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South East Asia: A Street Food Trail

South East Asia: A Street Food Trail

South East Asia is a stimulation for the senses.

November 13th, 2018

South East Asia is a stimulation for the senses. From the manic sounds of tooting mopeds to the array of vibrant colours, there is something to see around every corner.

The glue which sticks every aspect of craziness together is the food, and not just the food but the fun that surrounds it. The hoards of people who take to plastic chairs at all hours of the day to tuck into delicacies which have been freshly prepared before their very eyes; the flavour combinations you’ll never have tried before. Food is quite literally spilling from the pavements.

That said, it can be a bit of a minefield: being thrown into the sprawling food markets with not a clue where to begin. So, to celebrate our Food Issue release month here at House of Coco, we’ve taken to the Asian streets to compile a guide to what you should be sampling and where. Thank us post Khao Soi.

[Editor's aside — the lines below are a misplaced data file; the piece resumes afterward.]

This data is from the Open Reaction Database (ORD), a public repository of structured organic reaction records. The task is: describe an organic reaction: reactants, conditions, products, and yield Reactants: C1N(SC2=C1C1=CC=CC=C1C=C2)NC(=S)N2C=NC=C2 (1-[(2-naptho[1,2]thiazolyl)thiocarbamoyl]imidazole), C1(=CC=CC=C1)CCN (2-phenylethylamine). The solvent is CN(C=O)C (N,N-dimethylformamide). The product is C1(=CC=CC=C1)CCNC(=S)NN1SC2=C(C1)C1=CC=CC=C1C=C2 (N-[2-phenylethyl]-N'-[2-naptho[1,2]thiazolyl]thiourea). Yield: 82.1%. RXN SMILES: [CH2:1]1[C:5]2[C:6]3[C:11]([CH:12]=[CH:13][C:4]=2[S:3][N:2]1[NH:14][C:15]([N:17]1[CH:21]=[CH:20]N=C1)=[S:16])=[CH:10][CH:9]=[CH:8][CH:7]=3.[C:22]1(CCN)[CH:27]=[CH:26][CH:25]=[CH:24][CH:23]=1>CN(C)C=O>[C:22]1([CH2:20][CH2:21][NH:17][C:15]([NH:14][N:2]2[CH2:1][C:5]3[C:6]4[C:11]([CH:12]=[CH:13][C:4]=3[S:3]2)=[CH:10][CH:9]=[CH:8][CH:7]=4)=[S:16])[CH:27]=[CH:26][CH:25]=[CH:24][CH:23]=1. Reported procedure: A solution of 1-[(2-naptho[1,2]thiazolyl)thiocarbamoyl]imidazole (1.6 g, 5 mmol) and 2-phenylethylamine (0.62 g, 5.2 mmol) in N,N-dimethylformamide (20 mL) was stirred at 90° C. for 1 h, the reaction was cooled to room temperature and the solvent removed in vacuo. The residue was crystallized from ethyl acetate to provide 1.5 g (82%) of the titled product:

We start our journey in Thailand. Travelling North via night train from the capital of Bangkok to the country’s second biggest city Chiang Mai might not be the most pleasant of experiences, but the Northern Lanna cuisine which greets you on arrival will make the lack of sleep totally worth it.

The curries are hot and the mango rice is sweet, and you can revel in one of the best street food markets on the continent.

Every night, from about 6pm, a square which sits at the end of Wua Lai Road, on the Southern side of the city walls, comes alive. It offers a range of Thai, Chinese and Japanese food for ridiculously low prices, and everything is absolutely delicious.